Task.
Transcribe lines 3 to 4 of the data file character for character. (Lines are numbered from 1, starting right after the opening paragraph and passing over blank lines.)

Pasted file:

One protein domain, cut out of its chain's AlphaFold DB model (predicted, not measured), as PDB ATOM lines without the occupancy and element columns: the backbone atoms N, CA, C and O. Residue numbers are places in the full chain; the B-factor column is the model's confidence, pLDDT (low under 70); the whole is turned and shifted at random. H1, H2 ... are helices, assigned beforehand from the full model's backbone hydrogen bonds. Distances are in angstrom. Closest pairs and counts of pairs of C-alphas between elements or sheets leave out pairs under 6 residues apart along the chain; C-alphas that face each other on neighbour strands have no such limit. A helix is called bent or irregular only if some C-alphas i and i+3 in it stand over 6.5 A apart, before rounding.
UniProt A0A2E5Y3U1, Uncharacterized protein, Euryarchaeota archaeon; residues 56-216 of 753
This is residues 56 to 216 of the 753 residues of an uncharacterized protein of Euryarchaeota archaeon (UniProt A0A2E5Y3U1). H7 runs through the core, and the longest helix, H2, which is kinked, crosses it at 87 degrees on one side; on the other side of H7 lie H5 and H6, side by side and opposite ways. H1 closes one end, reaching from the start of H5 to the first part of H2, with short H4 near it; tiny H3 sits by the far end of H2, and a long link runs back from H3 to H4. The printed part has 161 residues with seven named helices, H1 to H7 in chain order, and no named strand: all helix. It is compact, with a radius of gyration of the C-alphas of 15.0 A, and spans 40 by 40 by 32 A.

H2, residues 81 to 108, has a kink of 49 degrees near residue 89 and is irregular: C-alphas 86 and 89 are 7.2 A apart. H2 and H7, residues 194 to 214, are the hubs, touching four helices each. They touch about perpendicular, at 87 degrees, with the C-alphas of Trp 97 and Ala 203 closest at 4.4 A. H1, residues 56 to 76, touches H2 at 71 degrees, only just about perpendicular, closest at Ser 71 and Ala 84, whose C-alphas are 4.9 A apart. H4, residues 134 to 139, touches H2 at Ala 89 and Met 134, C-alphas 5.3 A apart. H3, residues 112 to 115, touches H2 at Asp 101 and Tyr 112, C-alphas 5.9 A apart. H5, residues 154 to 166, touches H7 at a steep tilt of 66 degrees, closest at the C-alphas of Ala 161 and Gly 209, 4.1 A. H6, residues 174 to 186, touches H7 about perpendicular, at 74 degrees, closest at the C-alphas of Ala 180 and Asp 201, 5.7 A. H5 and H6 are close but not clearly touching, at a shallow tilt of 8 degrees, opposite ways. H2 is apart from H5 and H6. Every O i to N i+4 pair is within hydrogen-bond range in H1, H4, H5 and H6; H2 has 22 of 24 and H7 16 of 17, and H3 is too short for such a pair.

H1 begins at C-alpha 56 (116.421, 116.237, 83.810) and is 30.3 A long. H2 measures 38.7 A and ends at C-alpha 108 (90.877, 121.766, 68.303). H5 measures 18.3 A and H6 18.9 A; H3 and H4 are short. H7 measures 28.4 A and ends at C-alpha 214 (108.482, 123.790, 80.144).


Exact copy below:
H2, residues 81 to 108, has a kink of 49 degrees near residue 89 and is irregular: C-alphas 86 and 89 are 7.2 A apart. H2 and H7, residues 194 to 214, are the hubs, touching four helices each. They touch about perpendicular, at 87 degrees, with the C-alphas of Trp 97 and Ala 203 closest at 4.4 A. H1, residues 56 to 76, touches H2 at 71 degrees, only just about perpendicular, closest at Ser 71 and Ala 84, whose C-alphas are 4.9 A apart. H4, residues 134 to 139, touches H2 at Ala 89 and Met 134, C-alphas 5.3 A apart. H3, residues 112 to 115, touches H2 at Asp 101 and Tyr 112, C-alphas 5.9 A apart. H5, residues 154 to 166, touches H7 at a steep tilt of 66 degrees, closest at the C-alphas of Ala 161 and Gly 209, 4.1 A. H6, residues 174 to 186, touches H7 about perpendicular, at 74 degrees, closest at the C-alphas of Ala 180 and Asp 201, 5.7 A. H5 and H6 are close but not clearly touching, at a shallow tilt of 8 degrees, opposite ways. H2 is apart from H5 and H6. Every O i to N i+4 pair is within hydrogen-bond range in H1, H4, H5 and H6; H2 has 22 of 24 and H7 16 of 17, and H3 is too short for such a pair.

H1 begins at C-alpha 56 (116.421, 116.237, 83.810) and is 30.3 A long. H2 measures 38.7 A and ends at C-alpha 108 (90.877, 121.766, 68.303). H5 measures 18.3 A and H6 18.9 A; H3 and H4 are short. H7 measures 28.4 A and ends at C-alpha 214 (108.482, 123.790, 80.144).